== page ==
Monday, October 30, 2017

risk your kids for the kingdom?

a couple days ago, our next door neighbor was murdered.  shot 10-12 times for refusing to pay on an extortion attempt.  he was driving home from work (in a pickup, full of people in the back) when a motorcycle drove up beside his window and unloaded.

his wife, who was sitting in the passenger seat, was also hit and is now in critical condition.  the truck wrecked and many of the people in the back were thrown and injured - thankfully none died.

this type of thing has been relatively commonplace over our last 9+ years living as missionaries in guatemala.  

i'll never forget our kid's first week of school after our move in 2008.  a father of one of brooke's classmates was kidnapped while shopping at a hardware store that we had just shopped in that very week.  when we arrived to pick up the kid's from school that day, it was locked down and police were everywhere.  

can you imagine how we felt?  it was our first week on the ground...

these are only 2 examples - one from our first week here, and one from just a couple days ago.

it puts in perspective something fantastic that i read recently.  maybe one of the best things i've ever read on missions.  here's an excerpt from john piper's article titled "rick your kids for the kingdom", dated october 23, 2017:

Should a Christian couple take their children into danger as part of their mission to take the gospel to the world?  Short answer: Yes.

Why?  Because the cause is worth the risk, and the children are more likely to become Christ-exalting, comfort-renouncing, misery-lessening exiles and sojourners in this way, than by being protected from risk in the safety of this world.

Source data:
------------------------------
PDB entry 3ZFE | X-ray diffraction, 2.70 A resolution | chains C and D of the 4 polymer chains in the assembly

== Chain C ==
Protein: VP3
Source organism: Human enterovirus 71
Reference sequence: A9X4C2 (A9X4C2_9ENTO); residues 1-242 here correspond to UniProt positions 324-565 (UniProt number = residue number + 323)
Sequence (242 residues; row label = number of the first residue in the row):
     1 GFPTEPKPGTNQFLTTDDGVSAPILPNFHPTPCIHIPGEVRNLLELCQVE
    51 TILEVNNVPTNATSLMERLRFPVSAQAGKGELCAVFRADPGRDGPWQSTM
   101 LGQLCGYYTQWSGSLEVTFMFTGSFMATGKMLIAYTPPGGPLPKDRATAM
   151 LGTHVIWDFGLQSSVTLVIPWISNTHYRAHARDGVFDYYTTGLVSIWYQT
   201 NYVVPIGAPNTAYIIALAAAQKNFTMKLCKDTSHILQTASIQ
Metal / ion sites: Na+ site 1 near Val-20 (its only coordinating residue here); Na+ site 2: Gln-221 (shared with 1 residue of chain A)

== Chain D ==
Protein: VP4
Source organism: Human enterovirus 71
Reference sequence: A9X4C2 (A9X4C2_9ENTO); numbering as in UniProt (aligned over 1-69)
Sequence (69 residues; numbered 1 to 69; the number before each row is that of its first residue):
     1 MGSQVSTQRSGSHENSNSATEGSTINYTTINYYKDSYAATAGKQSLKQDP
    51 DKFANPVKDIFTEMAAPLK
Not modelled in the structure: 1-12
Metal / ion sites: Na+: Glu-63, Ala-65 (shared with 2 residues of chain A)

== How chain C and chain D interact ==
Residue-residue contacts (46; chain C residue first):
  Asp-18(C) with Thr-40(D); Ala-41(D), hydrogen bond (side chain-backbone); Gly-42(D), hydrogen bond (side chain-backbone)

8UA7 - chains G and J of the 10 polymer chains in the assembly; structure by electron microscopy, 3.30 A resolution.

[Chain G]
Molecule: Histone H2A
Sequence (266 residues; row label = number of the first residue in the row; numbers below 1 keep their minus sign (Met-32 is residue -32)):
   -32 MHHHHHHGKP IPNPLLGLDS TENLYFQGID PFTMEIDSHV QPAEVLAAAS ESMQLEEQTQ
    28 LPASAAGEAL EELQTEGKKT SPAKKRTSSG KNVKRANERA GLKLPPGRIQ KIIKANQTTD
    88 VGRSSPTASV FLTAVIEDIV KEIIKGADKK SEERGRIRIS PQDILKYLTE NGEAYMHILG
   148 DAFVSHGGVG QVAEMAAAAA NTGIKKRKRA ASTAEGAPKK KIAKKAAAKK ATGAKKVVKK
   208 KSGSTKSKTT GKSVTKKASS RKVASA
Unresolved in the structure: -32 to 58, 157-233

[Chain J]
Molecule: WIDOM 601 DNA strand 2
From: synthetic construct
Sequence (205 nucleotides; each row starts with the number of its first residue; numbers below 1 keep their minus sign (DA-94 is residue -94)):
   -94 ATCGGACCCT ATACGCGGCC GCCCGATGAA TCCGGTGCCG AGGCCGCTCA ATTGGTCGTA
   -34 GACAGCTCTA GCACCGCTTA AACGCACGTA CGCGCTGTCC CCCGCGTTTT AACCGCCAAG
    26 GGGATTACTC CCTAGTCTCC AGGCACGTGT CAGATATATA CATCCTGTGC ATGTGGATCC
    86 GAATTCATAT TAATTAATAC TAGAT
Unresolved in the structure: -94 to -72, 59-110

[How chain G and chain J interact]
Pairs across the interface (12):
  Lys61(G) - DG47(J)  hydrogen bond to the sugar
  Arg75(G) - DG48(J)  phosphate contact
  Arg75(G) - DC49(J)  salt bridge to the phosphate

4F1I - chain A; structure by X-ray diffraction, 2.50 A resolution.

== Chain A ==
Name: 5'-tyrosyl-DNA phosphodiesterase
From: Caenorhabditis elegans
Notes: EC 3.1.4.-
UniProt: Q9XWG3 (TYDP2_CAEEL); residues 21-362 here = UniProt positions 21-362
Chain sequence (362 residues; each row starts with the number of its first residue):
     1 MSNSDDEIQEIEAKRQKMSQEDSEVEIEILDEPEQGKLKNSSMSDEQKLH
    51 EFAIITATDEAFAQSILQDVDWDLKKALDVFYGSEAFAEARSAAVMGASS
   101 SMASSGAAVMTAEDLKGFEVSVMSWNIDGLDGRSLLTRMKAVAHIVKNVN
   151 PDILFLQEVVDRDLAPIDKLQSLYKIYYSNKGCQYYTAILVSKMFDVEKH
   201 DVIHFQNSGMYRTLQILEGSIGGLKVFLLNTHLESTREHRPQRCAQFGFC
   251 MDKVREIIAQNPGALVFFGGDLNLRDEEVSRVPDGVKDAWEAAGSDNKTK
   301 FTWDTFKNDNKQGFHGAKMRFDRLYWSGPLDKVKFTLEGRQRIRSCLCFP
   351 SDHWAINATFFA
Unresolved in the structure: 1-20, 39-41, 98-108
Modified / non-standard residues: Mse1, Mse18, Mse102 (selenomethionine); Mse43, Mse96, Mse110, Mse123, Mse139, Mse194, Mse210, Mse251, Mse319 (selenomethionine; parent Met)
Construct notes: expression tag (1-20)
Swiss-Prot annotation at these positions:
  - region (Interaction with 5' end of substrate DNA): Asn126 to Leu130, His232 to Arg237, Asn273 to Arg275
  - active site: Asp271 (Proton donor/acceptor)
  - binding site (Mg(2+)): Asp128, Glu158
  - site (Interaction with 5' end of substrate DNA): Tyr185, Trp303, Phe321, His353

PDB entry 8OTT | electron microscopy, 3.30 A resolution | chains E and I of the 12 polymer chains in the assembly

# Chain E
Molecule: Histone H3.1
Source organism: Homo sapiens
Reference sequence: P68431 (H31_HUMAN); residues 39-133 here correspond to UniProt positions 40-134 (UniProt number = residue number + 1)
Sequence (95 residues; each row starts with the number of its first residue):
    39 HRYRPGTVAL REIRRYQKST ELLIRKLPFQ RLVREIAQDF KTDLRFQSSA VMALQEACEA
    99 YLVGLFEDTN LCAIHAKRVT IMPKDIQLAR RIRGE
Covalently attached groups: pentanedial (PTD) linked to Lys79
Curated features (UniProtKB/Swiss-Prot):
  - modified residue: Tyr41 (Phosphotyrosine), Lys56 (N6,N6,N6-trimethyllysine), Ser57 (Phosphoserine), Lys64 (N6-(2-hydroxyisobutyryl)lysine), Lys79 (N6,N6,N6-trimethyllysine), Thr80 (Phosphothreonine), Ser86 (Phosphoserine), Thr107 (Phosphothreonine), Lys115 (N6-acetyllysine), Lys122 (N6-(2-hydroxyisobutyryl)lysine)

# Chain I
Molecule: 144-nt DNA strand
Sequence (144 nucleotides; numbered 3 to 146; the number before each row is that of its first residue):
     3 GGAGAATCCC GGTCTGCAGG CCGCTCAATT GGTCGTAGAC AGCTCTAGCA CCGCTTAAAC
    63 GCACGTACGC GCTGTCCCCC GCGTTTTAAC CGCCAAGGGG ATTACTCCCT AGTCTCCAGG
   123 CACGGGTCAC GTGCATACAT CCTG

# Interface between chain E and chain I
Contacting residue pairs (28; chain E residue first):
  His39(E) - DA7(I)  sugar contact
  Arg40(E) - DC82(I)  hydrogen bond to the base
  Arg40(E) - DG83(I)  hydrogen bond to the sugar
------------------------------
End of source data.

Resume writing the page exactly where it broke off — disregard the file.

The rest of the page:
When Paul said that "anyone who does not provide for... his household has denied the faith and is worse than an unbeliever" (1 Timothy 5:8), he was talking about world-idolizing slackers, not self-denying emissaries of Christ.  But even that observation is not the main point.

The question raised by this text, and many others, is this:  What is the greatest good you can do for your children?  What does a real, countercultural, Christian ambassador and exile from heaven think when he is told, "Provide for your household"?  Provide what?  Culture-conforming comforts and security?  Really?

I don't think so.  He is thinking, How can I breed a radical, risk-taking envoy of King Jesus?  How can I raise a dolphin cutting through schools of sharks, rather than a bloated jellyfish full of plankton floating into the mouth of a whale called the world?  How can I raise offspring who hear Jesus say, "The Son of Man has nowhere to lay his head" (Luke 9:58) and respond, "Let's go"?

Perhaps we lose too many of our children because they weren't trained as kingdom soldiers.  Maybe we train them in comfort and security, and now they won't leave it.

You can read the entire article here.  For us serving as missionaries, this is one of those reads that - as my wife put it - "ignites our soul."  it speaks well towards the "worth the risk" factor that many of us fully believe in, but find hard to articulate.

i was asked recently why i would move my family to a place like guatemala or even somewhere like iraq.  my simple response was "how could i not?".  people are dying without knowing Jesus.  Jesus commanded us to take the good news of hope, love, peace, forgiveness, and salvation to all the nations.  and there are still entire nations and entire people groups that don't know.  how could we not go?  how can we not send?  how do we just live our comfortable lives?

we didn't go into missions so that our kids could be raised differently, get a different perspective and form different priorities.  we went into missions because God called us through his Word to missions, and we just obeyed.

but i do agree fully with the reference from the article above.  i can't begin to describe all of the challenges, danger, risks, adventures and incidents my kids have experienced in the mission field.  and i am beyond thankful for who they have become in the process.

i wouldn't trade it for the world... and i do believe that they are now young adults that, when they hear Jesus say "are you sure you want to follow me, because i don't even have a place to lay my head?", they will undoubtedly say "let's go."



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